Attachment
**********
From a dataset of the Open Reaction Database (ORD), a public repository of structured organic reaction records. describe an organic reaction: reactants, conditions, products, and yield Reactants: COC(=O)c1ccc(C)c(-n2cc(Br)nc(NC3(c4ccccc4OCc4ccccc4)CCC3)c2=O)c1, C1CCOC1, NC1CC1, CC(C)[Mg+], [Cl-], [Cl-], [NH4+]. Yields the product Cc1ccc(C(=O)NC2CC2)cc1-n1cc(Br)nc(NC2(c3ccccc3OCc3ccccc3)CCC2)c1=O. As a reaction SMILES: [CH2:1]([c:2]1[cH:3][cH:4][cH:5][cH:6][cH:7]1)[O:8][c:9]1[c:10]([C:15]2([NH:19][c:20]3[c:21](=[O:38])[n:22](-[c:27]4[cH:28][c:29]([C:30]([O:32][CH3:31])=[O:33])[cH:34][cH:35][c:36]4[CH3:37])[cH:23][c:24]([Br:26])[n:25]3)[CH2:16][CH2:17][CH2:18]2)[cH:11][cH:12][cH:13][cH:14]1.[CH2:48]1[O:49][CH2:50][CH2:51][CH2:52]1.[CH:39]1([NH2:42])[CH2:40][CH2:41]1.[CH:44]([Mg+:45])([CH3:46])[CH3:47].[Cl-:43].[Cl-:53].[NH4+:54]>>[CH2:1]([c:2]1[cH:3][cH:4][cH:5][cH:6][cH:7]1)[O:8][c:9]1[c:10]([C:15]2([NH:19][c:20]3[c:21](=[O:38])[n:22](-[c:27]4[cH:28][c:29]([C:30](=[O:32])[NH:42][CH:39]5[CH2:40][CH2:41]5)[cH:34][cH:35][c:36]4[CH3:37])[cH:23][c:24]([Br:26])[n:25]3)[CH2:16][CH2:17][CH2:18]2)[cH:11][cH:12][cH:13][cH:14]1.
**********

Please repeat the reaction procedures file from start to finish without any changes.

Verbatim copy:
From a dataset of the Open Reaction Database (ORD), a public repository of structured organic reaction records. describe an organic reaction: reactants, conditions, products, and yield Reactants: COC(=O)c1ccc(C)c(-n2cc(Br)nc(NC3(c4ccccc4OCc4ccccc4)CCC3)c2=O)c1, C1CCOC1, NC1CC1, CC(C)[Mg+], [Cl-], [Cl-], [NH4+]. Yields the product Cc1ccc(C(=O)NC2CC2)cc1-n1cc(Br)nc(NC2(c3ccccc3OCc3ccccc3)CCC2)c1=O. As a reaction SMILES: [CH2:1]([c:2]1[cH:3][cH:4][cH:5][cH:6][cH:7]1)[O:8][c:9]1[c:10]([C:15]2([NH:19][c:20]3[c:21](=[O:38])[n:22](-[c:27]4[cH:28][c:29]([C:30]([O:32][CH3:31])=[O:33])[cH:34][cH:35][c:36]4[CH3:37])[cH:23][c:24]([Br:26])[n:25]3)[CH2:16][CH2:17][CH2:18]2)[cH:11][cH:12][cH:13][cH:14]1.[CH2:48]1[O:49][CH2:50][CH2:51][CH2:52]1.[CH:39]1([NH2:42])[CH2:40][CH2:41]1.[CH:44]([Mg+:45])([CH3:46])[CH3:47].[Cl-:43].[Cl-:53].[NH4+:54]>>[CH2:1]([c:2]1[cH:3][cH:4][cH:5][cH:6][cH:7]1)[O:8][c:9]1[c:10]([C:15]2([NH:19][c:20]3[c:21](=[O:38])[n:22](-[c:27]4[cH:28][c:29]([C:30](=[O:32])[NH:42][CH:39]5[CH2:40][CH2:41]5)[cH:34][cH:35][c:36]4[CH3:37])[cH:23][c:24]([Br:26])[n:25]3)[CH2:16][CH2:17][CH2:18]2)[cH:11][cH:12][cH:13][cH:14]1.